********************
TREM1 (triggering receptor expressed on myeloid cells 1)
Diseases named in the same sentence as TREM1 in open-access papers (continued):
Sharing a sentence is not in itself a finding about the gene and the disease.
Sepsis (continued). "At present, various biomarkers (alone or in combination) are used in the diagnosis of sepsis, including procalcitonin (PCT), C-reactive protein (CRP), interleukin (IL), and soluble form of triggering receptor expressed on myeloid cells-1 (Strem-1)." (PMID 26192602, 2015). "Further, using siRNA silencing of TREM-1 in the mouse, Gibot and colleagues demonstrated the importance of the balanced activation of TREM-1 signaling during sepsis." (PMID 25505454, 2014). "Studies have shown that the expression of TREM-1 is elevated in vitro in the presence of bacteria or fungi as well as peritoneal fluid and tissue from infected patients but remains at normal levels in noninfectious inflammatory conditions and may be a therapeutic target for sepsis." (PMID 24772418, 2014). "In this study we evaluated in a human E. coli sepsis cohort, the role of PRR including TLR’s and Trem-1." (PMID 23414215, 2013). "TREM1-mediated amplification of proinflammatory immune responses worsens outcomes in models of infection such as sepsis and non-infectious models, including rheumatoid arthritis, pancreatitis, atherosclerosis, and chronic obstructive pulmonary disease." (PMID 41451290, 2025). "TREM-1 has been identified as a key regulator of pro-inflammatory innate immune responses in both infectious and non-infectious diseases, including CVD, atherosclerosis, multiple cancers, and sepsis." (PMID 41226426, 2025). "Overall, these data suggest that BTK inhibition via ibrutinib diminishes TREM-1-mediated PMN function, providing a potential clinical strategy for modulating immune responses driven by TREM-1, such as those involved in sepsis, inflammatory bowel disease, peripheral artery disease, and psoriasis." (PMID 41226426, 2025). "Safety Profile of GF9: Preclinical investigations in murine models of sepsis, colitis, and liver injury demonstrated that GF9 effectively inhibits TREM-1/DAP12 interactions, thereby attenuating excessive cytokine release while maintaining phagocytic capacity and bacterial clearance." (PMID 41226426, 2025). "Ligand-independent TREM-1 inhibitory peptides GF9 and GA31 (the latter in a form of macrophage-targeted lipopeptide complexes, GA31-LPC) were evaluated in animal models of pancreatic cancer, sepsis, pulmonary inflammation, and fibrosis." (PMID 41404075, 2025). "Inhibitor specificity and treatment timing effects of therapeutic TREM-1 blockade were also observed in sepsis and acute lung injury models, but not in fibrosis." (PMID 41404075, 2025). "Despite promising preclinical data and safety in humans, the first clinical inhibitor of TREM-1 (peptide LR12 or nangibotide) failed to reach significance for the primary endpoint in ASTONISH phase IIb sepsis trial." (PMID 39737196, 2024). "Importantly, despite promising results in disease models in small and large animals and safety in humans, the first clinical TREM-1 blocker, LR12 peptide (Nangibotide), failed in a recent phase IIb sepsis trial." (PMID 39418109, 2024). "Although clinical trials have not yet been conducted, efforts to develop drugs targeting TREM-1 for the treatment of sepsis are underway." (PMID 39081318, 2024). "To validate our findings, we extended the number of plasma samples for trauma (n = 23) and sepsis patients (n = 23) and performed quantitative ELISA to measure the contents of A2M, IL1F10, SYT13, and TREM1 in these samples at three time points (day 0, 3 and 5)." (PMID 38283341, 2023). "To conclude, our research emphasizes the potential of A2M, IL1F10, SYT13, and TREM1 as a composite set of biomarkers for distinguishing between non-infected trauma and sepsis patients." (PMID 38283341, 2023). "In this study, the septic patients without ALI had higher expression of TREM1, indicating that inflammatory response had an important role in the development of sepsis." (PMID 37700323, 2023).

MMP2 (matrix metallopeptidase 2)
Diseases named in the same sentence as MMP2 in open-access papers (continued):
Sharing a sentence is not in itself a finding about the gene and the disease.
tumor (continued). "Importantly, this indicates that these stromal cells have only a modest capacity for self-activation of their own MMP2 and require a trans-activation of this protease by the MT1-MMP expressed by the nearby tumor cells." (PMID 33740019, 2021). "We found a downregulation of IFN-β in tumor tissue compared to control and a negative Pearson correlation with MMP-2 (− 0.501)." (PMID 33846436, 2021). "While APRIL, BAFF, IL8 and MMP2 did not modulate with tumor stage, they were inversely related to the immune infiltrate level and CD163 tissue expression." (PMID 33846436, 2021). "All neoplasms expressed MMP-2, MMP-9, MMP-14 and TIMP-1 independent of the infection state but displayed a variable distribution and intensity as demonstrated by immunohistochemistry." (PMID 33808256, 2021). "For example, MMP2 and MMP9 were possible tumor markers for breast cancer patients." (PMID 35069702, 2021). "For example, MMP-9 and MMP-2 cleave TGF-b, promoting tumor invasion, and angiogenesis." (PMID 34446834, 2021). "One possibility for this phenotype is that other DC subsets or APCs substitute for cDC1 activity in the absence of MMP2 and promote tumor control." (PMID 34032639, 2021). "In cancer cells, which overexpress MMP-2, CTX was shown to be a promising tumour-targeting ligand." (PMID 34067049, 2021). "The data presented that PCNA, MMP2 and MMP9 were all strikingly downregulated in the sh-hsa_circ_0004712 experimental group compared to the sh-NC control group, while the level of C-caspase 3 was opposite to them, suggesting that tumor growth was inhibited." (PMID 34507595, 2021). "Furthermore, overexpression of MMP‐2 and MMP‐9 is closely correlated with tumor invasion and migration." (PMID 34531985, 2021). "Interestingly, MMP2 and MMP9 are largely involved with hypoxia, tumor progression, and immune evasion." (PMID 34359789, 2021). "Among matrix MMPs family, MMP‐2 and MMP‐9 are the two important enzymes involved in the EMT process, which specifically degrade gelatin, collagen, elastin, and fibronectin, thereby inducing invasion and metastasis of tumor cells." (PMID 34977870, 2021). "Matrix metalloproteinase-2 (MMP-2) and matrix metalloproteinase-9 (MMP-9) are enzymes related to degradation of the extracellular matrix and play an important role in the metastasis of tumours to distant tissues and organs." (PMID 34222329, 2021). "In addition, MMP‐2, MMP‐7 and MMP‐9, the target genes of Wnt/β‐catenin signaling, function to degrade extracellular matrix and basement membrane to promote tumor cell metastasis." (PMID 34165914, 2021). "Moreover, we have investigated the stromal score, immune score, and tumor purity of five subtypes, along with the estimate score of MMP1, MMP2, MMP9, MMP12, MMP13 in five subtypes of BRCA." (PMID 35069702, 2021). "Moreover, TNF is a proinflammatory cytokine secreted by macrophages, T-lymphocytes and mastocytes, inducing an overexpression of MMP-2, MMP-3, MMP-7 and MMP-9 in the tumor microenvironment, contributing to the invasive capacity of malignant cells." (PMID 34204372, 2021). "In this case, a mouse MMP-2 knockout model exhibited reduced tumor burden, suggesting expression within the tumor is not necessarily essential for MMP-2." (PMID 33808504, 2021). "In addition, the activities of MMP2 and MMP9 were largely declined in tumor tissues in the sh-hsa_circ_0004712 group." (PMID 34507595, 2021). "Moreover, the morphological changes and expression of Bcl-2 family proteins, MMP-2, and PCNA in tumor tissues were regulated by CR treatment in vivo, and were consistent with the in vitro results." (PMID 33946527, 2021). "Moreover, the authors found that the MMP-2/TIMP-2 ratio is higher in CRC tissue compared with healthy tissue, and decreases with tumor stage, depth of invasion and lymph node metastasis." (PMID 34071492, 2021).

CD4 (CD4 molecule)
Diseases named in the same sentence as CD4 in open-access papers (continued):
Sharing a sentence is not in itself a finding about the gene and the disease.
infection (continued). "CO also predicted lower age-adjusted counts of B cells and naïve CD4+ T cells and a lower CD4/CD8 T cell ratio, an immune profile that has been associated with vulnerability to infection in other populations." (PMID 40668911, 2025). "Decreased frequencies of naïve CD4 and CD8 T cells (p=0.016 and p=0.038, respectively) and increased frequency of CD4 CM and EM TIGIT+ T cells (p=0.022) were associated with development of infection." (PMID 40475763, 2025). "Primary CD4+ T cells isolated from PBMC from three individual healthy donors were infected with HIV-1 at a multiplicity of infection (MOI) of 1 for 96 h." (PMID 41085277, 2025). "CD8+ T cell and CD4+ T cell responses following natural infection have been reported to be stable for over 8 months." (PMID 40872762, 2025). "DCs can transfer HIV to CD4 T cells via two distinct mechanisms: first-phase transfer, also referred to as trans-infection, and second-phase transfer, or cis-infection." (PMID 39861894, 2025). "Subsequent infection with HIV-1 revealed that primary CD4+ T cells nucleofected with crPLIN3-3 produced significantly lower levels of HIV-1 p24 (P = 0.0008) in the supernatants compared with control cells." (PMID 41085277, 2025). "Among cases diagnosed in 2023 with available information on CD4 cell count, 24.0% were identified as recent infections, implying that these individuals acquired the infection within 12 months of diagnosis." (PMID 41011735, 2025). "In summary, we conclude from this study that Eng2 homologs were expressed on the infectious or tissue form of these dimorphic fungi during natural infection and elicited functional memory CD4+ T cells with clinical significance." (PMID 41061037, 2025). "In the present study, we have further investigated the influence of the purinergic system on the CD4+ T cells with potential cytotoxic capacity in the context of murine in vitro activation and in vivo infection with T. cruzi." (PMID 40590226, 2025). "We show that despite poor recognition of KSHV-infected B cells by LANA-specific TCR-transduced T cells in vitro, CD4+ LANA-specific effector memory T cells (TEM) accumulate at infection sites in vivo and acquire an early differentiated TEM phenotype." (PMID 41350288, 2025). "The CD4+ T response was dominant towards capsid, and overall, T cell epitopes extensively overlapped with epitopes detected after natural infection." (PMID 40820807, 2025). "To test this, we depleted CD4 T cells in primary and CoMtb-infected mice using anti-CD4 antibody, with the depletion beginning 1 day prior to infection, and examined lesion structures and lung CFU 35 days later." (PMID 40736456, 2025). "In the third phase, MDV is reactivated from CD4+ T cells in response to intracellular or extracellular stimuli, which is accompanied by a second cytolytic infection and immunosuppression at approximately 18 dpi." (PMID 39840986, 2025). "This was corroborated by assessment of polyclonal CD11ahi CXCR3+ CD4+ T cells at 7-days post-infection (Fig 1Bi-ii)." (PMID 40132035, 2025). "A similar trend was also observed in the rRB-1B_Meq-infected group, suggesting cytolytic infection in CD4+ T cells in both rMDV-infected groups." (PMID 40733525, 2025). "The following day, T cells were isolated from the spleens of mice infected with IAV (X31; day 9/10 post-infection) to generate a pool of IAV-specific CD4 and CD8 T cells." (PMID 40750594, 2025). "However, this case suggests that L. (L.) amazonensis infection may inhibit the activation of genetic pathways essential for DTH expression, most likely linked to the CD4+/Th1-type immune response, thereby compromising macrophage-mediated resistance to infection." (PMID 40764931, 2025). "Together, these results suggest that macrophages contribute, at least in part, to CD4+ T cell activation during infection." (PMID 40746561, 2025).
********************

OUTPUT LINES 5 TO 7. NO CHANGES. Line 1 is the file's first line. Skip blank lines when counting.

MMP2 (matrix metallopeptidase 2)
Diseases named in the same sentence as MMP2 in open-access papers (continued):
Sharing a sentence is not in itself a finding about the gene and the disease.